Don’t Drive Off the Fiscal Cliff
Congress’s newest game of chicken threatens the recovery.
This article is from Dollars & Sense: Real World Economics, available at http://www.dollarsandsense.org/archives/2012/0912garrett-peltier.html
This article is from the September/October 2012 issue of Dollars & Sense magazine.
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The U.S. economy is set to go off the so-called “fiscal cliff” at midnight on December 31, 2012. That’s when various tax cuts for people at most income levels will expire. Days later, the federal budget will automatically be cut as the result of an agreement made by both parties last summer, when Congress was in a standoff over the debt ceiling. The deal reached by President Obama and leaders of Congress, called the Budget Control Act of 2011, enabled the federal government to raise its debt ceiling (permitting it to pays its bills) while in turn reducing future budgets. Congress agreed on $1.2 trillion in budget cuts at the time, and tasked a congressional “super committee” with identifying an additional $1.2 trillion in savings. That committee, however, has failed to reach agreement, and now the $1.2 trillion will automatically be cut.
What would go over the cliff this coming January is our hope of economic recovery.
If the cuts happen as planned, nearly $500 billion will be cut from the defense budget and the same amount from non-defense spending over the next decade. That, plus about $200 billion of reduced interest payments on the federal debt, gets us to the $1.2 trillion in savings.
But it’s not too late for Congress to change its act. There are four alternatives to driving over the fiscal cliff. One: Delay debt reduction. Reducing spending during a fragile time of economic recovery is almost certain to make matters much worse. The Congressional Budget Office (CBO) has estimated that this policy of “fiscal restraint” would result in a contraction of the economy by 1.3% during the first half of 2013. Alternatively, the CBO finds that “reduced fiscal restraint,” in which none of the automatic cuts take place and no tax cuts expire, would boost GDP growth in 2013 by 3.9 percentage points more than the current course and would save two million jobs.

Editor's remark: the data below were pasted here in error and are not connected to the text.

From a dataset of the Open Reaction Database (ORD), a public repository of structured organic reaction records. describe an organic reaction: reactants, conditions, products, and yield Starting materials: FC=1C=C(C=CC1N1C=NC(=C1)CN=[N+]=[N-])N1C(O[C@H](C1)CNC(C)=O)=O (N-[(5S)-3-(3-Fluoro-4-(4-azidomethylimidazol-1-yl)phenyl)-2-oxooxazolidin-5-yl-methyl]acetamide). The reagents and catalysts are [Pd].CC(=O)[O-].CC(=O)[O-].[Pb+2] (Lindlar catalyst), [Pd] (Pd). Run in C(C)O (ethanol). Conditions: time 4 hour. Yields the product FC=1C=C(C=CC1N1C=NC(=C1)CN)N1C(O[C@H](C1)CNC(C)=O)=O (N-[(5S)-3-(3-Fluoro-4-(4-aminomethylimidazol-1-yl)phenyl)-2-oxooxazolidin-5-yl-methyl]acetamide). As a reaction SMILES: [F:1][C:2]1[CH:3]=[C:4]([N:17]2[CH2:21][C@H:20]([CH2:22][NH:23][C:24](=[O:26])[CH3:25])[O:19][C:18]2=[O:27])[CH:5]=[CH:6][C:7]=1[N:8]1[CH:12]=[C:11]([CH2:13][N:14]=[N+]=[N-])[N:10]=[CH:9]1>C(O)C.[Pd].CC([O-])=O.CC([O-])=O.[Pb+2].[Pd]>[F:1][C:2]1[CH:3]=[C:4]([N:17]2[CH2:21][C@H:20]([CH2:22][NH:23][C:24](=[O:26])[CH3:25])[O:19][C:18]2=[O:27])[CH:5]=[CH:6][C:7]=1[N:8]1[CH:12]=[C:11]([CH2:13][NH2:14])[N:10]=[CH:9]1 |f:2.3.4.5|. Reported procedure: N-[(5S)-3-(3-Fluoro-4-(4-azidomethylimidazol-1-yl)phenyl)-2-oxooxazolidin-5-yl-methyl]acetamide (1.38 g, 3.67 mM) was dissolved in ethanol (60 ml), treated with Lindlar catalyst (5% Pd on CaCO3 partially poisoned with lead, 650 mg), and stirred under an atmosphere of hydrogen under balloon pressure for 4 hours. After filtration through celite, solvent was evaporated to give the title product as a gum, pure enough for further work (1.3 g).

The debt can wait. While it’s true that the government pays interest on the debt and should therefore not let it rise continuously and unsustainably, Congress could delay debt reduction by a few years until the economy is more stable.
Two: Raise revenue. Deficits, and in turn debt, rise when spending outpaces revenues. To reduce the debt without harming economic recovery, we could raise revenue. This includes strategies such as the Obama administration’s proposal to eliminate tax breaks for the wealthy. According to the non-partisan center OMB Watch, allowing tax cuts for the top 2% to expire would generate almost a trillion dollars over the next ten years.
Options three and four are two sides of a very contentious coin. One side is to protect the defense budget. The other is to protect non-defense spending. Each side has nearly $500 billion at stake. But they are far from equal.
Three: Slash non-defense spending. This is vice-presidential candidate Paul Ryan’s budget plan. The Ryan budget or, as he calls it, “The Path to Prosperity,” cuts important domestic programs while protecting military spending, even as the war in Iraq has ended and the war in Afghanistan is supposedly nearing its end. This option has many vocal supporters.
Four: Maintain non-domestic spending while cutting defense spending. Those trying to protect spending for healthcare, education, national parks, research and development, and infrastructure are neither united nor vocal. Yet in terms of economic prosperity, the choice should be clear. Dollar for dollar, non-military domestic programs create many more jobs than military spending. One billion dollars spent on the military (and related industries) supports about 11,200 jobs in the United States. That same amount spent on healthcare supports 17,200 U.S. jobs; spent on education, 26,700 U.S. jobs. Why do these programs create more jobs, dollar for dollar, than defense? Because they are more labor-intensive than defense: more of the dollars go to pay salaries rather than to buy materials and equipment. And more of non-defense spending stays in the United States. As teachers and healthcare workers spend their income in their towns and cities, they create more demand for food services, healthcare, and other local industries.
The U.S. economy is still not close to a full recovery from the economic crisis. It would be reckless to drive off the fiscal cliff next January. The more responsible option is to raise taxes on the rich, reduce spending on the military, and shift the money that would have been spent on the military over to domestic spending where we get more bang for the buck.